Abwehr

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Secret radio service the OKW (Foreign Affairs/Defence Office)

The Abwehr was a German military intelligence (information gathering) organization from 1921 to 1944. The term Abwehr ([ˈapveːɐ̯], German for defence) was used as a concession to Allied demands that Germany's post–World War I intelligence activities be for "defensive" purposes only. After 4 February 1938, its name in title was Foreign Affairs/Defence Office of the Armed Forces High Command (Amt Ausland/Abwehr im Oberkommando der Wehrmacht).

Despite its name implying counterespionage, the Abwehr was an intelligence-gathering agency and dealt exclusively with human intelligence, especially raw intelligence reports from field agents and other sources. The Chief of the Abwehr reported directly to the High Command of the Armed Forces (Oberkommando der Wehrmacht, or OKW). Intelligence summaries and intelligence dissemination were the prerogative of the Operations Branch (as distinct from the Intelligence Branch) of the OKW, and through it to the intelligence-evaluation sections of the Army (Heer), the Navy (Kriegsmarine), and the Air Force (Luftwaffe).[1] The headquarters (HQ) of the Abwehr were located at 76/78 Tirpitzufer, Berlin, adjacent to the offices of the OKW.[2]

The Abwehr has a poor reputation for the quality of its work.[3] The American historian Robin Winks says that it was, "an abysmal failure, failing to forecast Torch, or Husky, or Overlord."[4] English historian Hugh Trevor-Roper says it was, "rotten with corruption, notoriously inefficient, [and] politically suspect." He adds that it was under the "negligent rule" of Admiral Canaris, who was "more interested in anti-Nazi intrigue than in his official duties." For the first two years of the war, Trevor-Roper says, it was a "happy parasite" that was "borne along...on the success of the German Army." However, as the tide turned against the Nazis, the Abwehr was unable to produce the intelligence the leadership demanded, and it merged into the SS in 1944.[5]

Before Canaris[edit]

The Abwehr was created in 1921 as part of the Ministry of Defence (Germany) when the German government was allowed to form the Reichswehr, the military organization of the Weimar Republic. The first head was Major Friedrich Gempp, a former deputy to Colonel Walter Nicolai, the head of German intelligence during World War I. At that time it was composed of only three officers and seven former officers plus a clerical staff. By the 1920s it was organized into three sections:

The Reichsmarine intelligence staff merged with the Abwehr in 1928.

In the 1930s, with the rise of the Nazi movement, the Ministry of Defence was reorganized; surprisingly, on June 7, 1932, a naval officer, Captain Konrad Patzig, was named chief of the Abwehr, despite the fact that it was staffed largely by Army officers. But perhaps not surprisingly, due to the small size of the organization and its limited importance at that time, it was unsuitable for a more ambitious army officer. Another possible factor was that naval officers had more foreign experience than their Army counterparts and understood more of foreign affairs. However, all three services eventually developed their own intelligence staff.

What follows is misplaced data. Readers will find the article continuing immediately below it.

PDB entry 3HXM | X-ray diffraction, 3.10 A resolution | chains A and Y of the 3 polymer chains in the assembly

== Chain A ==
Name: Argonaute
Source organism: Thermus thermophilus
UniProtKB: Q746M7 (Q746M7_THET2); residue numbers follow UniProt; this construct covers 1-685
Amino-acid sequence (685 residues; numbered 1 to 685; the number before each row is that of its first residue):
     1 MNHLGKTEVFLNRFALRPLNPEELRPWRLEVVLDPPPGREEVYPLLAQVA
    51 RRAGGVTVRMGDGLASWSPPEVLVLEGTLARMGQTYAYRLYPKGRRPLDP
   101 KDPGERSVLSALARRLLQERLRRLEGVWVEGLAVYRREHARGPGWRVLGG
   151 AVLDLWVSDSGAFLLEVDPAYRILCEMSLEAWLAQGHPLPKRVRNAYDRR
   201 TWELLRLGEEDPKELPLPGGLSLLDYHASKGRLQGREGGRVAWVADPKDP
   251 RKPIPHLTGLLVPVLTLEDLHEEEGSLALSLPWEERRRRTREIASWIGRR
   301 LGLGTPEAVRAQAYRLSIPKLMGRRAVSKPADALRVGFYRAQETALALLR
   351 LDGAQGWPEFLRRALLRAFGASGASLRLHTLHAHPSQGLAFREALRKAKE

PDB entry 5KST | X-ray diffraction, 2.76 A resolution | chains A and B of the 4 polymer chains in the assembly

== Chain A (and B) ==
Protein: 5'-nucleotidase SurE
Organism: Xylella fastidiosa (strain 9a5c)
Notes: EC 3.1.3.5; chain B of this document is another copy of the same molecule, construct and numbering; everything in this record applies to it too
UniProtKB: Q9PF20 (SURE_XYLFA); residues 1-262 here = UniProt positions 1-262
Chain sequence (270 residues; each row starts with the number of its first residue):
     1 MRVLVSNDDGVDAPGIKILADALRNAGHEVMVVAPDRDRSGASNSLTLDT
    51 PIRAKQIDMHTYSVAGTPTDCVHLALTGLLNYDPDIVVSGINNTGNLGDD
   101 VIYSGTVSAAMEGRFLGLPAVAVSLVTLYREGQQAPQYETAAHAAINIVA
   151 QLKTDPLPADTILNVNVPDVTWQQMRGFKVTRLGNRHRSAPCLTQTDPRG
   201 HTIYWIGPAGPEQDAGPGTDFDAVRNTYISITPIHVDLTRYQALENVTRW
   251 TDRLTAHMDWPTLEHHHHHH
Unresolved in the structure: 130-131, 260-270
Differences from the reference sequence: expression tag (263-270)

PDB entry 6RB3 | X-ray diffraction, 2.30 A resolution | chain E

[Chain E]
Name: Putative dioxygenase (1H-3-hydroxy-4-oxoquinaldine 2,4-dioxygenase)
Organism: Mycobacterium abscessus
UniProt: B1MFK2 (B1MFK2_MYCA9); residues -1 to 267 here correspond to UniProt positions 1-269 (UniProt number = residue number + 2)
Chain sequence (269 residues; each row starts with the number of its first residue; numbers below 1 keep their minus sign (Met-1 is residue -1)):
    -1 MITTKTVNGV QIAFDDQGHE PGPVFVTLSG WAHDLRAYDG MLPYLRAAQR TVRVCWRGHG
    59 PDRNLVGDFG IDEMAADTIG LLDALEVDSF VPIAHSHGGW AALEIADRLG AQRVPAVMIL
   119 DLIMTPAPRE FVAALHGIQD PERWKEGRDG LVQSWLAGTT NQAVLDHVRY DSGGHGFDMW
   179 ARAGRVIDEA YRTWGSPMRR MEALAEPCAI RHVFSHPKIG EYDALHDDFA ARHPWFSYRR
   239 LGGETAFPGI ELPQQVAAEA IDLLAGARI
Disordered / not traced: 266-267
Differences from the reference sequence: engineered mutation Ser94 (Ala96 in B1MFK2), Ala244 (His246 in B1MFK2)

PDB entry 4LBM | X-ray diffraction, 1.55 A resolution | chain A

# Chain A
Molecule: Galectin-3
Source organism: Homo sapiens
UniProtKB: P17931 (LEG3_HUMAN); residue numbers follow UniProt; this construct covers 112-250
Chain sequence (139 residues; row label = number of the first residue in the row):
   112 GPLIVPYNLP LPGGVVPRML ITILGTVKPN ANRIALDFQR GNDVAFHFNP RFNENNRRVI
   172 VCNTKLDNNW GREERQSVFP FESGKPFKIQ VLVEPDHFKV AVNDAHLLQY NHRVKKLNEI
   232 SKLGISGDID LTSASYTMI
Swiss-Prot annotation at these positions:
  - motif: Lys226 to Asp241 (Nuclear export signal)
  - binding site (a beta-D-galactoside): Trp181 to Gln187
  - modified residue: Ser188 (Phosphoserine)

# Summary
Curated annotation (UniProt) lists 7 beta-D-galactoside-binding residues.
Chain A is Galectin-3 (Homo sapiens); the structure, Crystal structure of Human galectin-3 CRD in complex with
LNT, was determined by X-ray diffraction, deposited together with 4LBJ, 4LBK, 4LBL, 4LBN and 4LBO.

Because of Abwehr-sponsored reconnaissance flights across the border with Poland, Patzig soon had confrontations with Heinrich Himmler, head of the SS. Army leaders feared that the flights would endanger the secret plans for an attack on Poland. Patzig was fired in January 1935 as a result, and was sent to command the new pocket battleship Admiral Graf Spee; he later became Chief of Naval Personnel. His replacement was another Reichsmarine captain, Wilhelm Canaris.

Under Canaris[edit]

Before the War[edit]

Before he took over the Abwehr on 1 January 1935, the soon-to-be Admiral Canaris was warned by Patzig of attempts by Himmler and Reinhard Heydrich to take over all German intelligence organizations. Canaris, a master of backroom dealings, thought he knew how to deal with them. But even though he tried to maintain an at least cordial relationship with them, the antagonism between the Abwehr and the SS did not stop with Canaris at the helm.

It came to a head in 1937 when Adolf Hitler decided to help Joseph Stalin in the latter's purge against the Soviet military. Hitler ordered that the German Army staff should be kept in the dark about Stalin's intentions, for fear that they would warn their Soviet counterparts due to their long-standing relations. Accordingly, special SS teams, accompanied by burglary experts from the criminal police, broke into the secret files of the General Staff and the Abwehr and removed documents related to German-Soviet collaboration. To conceal the thefts, fires were started at the break-ins, which included Abwehr headquarters.[6]

1938 reorganisation[edit]

Canaris reorganized the agency in 1938, with the Abwehr being subdivided into three main sections:

  • The Central Division (also called Department Z—"Abteilung Z" or "die Zentrale" in German): acted as the controlling brain for the other two sections, as well as handling personnel and financial matters, including the payment of agents. Throughout Canaris's tenure it was headed by Generalmajor Hans Oster.
  • The Foreign Branch, ("Amtsgruppe Ausland" in German) (later known as Foreign Intelligence Group) was the second subdivision of the Abwehr and had several functions:
  1. liaison with the OKW and the general staffs of the services,
  2. coordination with the German Foreign Ministry on military matters, and
  3. evaluation of captured documents and evaluation of foreign press and radio broadcasts. This liaison with the OKW meant that the Foreign Branch was the appropriate channel to request Abwehr support for a particular mission.